... Today on Fox News Sunday and (I think also not sure) on ABC/ Stefanopoulos show, the figures for 'overhead' by the health insurance industry, ie the amount actually NOT paid out for delivery of health care services, ranged as high as 20%. That would mean up to 20% of a premium payment goes to marketing, salaries, bonuses, and other ancillary expenses...up dramatically from 1990 level. "
Government care - Medicare A is claimed to be a 5 - 8% overhead rate
Government care - Medicare B, and D added in takes total government overhead to somewhere close to 15%
for this dialog let's accept the conservative
15% overhead for government insurance
20% for private insurance overhead,
both sides can argue up to 30% for the other, but it does not matter for this review
Government overhead for insurance pays 0.00 to get buildings or renovate them - GSA pays for building remodeling services and for new facilities in a separate account
those grounds and buildings are not subject to state property taxes
Private insurance hires people or companies to build facilities and remodel them,
those contractors pay taxes that add to government revenue
those grounds and buildings, and the improvements are subject to local and state property taxes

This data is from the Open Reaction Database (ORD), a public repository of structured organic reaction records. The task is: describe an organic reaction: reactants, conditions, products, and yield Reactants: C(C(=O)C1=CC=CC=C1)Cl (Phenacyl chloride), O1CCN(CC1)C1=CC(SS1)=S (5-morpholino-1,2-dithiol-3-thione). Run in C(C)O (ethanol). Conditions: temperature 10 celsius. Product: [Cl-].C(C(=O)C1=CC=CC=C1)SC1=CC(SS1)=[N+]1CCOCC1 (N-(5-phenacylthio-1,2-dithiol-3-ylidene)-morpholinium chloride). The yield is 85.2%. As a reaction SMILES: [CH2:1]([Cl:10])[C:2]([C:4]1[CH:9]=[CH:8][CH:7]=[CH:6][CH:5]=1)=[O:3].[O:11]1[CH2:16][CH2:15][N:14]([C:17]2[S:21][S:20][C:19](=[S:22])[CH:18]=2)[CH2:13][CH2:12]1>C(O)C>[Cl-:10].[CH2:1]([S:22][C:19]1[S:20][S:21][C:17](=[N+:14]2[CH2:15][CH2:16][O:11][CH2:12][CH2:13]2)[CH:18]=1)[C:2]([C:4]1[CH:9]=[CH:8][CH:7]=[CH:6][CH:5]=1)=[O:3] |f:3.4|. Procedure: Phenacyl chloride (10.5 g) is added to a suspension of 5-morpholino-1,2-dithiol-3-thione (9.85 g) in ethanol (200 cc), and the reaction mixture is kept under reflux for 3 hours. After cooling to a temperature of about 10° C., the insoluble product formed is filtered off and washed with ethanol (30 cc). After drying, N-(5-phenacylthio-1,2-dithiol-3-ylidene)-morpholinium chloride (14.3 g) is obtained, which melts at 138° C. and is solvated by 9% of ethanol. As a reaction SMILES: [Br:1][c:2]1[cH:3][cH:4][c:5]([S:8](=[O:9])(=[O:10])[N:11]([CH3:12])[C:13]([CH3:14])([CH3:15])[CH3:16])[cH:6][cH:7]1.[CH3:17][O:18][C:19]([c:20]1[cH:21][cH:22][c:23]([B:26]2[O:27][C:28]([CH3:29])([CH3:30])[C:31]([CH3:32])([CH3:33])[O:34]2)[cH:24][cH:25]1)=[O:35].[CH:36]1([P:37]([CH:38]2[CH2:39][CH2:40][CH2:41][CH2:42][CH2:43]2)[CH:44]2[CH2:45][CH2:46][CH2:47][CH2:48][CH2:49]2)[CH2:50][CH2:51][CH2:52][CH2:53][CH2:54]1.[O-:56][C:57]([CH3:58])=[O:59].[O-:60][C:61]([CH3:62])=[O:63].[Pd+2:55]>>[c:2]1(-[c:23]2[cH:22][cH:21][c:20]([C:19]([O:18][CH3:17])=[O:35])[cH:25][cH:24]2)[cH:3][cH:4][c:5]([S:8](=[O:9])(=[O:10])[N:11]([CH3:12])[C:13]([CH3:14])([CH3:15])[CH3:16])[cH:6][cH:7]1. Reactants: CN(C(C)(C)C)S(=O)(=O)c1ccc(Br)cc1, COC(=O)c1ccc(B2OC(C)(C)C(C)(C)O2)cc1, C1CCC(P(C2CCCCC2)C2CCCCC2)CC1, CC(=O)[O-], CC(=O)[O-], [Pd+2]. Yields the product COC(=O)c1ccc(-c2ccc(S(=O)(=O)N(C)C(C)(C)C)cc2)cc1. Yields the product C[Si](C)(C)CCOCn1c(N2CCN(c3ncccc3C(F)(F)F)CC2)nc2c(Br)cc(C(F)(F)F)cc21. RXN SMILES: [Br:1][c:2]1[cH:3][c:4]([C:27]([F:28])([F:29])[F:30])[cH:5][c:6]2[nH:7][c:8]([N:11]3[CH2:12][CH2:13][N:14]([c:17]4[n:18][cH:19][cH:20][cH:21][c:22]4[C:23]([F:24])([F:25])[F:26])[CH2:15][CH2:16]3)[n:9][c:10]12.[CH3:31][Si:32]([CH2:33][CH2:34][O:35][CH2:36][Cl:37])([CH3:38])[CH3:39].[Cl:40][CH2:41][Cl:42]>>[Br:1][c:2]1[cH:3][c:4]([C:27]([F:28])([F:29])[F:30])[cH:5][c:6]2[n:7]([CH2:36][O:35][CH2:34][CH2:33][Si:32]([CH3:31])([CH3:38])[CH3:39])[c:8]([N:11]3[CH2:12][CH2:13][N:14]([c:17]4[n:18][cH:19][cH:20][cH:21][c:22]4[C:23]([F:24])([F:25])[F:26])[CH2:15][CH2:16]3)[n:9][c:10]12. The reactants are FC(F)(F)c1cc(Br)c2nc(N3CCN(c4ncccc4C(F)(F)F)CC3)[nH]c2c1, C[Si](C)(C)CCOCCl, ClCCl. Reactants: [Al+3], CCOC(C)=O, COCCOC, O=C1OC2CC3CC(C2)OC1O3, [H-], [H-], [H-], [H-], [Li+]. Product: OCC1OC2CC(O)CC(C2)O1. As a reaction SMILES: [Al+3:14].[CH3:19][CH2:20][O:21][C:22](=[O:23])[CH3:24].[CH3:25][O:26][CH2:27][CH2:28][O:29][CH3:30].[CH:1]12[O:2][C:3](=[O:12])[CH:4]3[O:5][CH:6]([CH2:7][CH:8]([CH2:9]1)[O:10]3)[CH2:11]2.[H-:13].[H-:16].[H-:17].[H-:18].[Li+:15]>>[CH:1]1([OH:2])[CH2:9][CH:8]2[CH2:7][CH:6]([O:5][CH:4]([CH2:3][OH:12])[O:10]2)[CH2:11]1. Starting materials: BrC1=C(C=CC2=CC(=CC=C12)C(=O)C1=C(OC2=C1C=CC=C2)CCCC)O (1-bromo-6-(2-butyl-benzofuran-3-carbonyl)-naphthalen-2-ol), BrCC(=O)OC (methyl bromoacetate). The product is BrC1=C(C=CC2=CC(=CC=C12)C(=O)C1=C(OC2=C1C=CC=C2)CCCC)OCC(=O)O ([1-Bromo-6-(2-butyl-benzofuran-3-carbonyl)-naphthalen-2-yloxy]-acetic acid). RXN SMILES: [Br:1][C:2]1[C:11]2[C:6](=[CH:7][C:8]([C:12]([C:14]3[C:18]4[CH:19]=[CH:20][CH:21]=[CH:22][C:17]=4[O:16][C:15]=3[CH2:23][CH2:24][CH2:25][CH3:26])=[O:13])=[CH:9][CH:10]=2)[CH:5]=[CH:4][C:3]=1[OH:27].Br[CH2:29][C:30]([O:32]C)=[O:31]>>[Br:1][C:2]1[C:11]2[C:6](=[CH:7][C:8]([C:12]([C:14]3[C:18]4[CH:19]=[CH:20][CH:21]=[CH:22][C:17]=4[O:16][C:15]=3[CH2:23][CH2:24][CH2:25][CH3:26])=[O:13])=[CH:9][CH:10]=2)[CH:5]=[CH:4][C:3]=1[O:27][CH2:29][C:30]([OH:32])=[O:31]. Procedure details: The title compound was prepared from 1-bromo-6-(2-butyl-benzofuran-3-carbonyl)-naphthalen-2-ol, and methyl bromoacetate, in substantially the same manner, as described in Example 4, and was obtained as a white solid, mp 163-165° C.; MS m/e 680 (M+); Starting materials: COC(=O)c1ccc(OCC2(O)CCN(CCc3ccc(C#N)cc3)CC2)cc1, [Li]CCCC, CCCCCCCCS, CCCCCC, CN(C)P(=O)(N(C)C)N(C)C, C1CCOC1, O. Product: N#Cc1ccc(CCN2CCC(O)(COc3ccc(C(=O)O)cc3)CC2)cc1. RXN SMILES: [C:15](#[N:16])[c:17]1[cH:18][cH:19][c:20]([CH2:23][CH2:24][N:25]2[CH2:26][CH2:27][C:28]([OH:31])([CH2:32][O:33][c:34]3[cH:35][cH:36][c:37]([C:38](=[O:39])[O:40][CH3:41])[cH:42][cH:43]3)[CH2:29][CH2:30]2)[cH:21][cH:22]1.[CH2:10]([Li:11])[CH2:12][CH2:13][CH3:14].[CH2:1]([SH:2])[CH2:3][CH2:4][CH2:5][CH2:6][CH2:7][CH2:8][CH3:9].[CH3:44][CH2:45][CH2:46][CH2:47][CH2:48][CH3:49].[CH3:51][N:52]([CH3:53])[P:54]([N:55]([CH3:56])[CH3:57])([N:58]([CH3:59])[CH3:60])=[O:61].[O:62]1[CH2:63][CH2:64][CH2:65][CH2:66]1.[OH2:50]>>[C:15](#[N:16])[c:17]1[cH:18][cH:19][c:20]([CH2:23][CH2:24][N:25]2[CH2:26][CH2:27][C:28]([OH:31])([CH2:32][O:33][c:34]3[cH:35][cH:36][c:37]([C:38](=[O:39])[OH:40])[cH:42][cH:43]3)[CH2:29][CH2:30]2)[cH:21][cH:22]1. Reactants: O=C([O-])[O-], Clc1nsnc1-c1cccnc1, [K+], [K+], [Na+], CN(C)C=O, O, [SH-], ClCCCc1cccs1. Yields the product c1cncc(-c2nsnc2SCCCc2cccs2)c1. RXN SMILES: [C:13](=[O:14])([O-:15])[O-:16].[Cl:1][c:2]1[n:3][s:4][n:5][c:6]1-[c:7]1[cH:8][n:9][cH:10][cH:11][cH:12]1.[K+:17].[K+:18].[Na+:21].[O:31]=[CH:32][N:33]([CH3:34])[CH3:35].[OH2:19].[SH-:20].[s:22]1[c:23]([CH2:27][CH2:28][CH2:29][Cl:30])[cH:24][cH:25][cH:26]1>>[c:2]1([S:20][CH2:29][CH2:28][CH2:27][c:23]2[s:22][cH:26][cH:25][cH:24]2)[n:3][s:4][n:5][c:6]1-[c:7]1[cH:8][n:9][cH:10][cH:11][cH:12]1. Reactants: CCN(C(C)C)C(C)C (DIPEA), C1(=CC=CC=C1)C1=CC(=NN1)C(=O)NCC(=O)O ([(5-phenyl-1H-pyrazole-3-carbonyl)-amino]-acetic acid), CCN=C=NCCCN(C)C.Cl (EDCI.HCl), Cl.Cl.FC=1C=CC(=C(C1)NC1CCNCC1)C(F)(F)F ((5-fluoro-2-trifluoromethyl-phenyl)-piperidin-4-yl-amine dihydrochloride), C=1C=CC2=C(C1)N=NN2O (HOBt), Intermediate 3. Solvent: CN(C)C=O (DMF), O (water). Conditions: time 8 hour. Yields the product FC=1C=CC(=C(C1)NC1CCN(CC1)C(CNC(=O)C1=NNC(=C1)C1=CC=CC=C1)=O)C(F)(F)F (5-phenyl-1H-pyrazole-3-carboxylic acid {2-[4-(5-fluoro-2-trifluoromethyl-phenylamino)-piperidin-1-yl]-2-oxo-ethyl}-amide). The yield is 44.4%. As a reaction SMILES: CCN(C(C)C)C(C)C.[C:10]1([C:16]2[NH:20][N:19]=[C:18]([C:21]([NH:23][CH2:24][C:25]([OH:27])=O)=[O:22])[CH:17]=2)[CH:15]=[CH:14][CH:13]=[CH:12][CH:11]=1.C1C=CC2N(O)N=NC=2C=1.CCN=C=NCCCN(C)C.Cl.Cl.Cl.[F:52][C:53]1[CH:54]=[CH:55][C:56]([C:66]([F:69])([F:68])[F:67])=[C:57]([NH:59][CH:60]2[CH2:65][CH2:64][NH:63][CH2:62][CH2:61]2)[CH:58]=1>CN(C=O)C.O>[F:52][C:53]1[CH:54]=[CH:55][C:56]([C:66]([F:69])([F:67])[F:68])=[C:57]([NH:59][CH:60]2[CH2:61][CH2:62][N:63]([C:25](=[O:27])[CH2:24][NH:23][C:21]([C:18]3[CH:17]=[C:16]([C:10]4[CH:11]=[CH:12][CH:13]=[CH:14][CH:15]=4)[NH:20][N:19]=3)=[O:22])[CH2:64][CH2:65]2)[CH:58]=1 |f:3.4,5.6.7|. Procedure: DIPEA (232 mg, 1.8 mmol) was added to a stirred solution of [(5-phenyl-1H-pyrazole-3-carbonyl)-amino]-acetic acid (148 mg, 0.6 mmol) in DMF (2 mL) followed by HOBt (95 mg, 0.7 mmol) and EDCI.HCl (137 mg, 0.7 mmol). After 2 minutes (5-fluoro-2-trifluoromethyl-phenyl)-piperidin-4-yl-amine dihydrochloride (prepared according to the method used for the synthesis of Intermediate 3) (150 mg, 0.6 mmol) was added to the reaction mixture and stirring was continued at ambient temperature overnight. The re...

(real property, real land, real assets)
Government overhead for insurance pays 0.00 to facilities management - GSA pays for building services and facilities management in a separate account
Private insurance hires people or companies to manage facilities management,
and those service providers pay taxes that add to local, state and federal government revenue
(boilers, AC, power, light, parking lots etc)
Government overhead for insurance pays 0.00 to property taxes
Private insurance pay local, state's property taxes that add to government revenue
Government overhead for insurance pays for the clerical employees in CMS to manage the program - but the government employee and employer do not pay all of the FICA and tax burdens to federal and state coffers a private person and employer do
the government worker has part of his/her health insurance paid for by taxpayers
the government workers have a part of their retirement funded by the taxpayer
Private insurance hires people to manage all aspects of the insurance program, and the employer pays for unemployment insurance, FICA, and state and federal payroll taxes
the individuals do not have government (taxpayer) funded retirement, so they invest their monies
the individuals pay for their health insurance, at a discount